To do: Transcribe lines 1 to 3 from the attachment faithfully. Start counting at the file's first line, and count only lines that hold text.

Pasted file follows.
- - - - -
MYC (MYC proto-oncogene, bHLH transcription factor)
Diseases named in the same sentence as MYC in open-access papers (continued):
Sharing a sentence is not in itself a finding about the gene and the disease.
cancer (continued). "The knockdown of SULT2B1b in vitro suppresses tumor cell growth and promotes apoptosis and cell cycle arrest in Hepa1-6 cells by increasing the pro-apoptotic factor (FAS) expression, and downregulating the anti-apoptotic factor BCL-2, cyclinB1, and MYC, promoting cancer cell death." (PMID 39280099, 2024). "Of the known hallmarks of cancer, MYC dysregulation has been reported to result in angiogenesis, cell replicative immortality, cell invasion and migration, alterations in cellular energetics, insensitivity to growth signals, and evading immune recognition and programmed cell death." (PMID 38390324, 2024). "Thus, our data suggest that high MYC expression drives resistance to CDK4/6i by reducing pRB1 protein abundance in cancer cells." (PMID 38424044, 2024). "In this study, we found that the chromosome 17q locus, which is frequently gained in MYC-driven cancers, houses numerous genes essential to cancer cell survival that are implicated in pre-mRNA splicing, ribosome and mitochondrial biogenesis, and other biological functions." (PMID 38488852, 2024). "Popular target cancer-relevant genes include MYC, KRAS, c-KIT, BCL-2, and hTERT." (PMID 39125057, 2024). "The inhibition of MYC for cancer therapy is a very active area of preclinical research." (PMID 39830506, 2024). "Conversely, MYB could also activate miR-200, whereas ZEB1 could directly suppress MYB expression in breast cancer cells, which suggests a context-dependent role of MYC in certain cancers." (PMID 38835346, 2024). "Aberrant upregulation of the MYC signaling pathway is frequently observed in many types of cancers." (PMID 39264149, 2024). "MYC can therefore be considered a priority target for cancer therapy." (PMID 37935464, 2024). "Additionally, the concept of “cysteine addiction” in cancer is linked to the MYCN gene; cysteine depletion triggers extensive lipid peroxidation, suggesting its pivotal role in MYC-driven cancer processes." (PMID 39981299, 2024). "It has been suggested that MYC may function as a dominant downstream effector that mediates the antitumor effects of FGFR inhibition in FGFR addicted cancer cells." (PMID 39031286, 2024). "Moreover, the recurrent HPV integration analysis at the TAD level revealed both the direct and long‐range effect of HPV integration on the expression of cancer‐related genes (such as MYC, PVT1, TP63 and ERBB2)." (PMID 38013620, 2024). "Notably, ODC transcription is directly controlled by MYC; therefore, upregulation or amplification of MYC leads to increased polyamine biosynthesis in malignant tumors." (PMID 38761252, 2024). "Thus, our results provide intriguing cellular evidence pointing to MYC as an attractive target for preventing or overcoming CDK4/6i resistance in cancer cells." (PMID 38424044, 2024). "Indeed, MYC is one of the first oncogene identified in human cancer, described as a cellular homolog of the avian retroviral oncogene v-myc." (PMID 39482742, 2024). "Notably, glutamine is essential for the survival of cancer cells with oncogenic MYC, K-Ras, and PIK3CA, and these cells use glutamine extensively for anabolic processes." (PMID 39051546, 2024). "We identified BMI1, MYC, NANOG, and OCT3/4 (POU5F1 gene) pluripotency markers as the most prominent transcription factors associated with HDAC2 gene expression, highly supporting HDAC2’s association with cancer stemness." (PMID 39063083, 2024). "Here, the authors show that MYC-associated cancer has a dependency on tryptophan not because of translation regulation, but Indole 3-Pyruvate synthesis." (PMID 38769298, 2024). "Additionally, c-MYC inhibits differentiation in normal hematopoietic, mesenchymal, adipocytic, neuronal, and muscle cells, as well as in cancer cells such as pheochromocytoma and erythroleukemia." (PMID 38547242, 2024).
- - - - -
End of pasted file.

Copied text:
MYC (MYC proto-oncogene, bHLH transcription factor)
Diseases named in the same sentence as MYC in open-access papers (continued):
Sharing a sentence is not in itself a finding about the gene and the disease.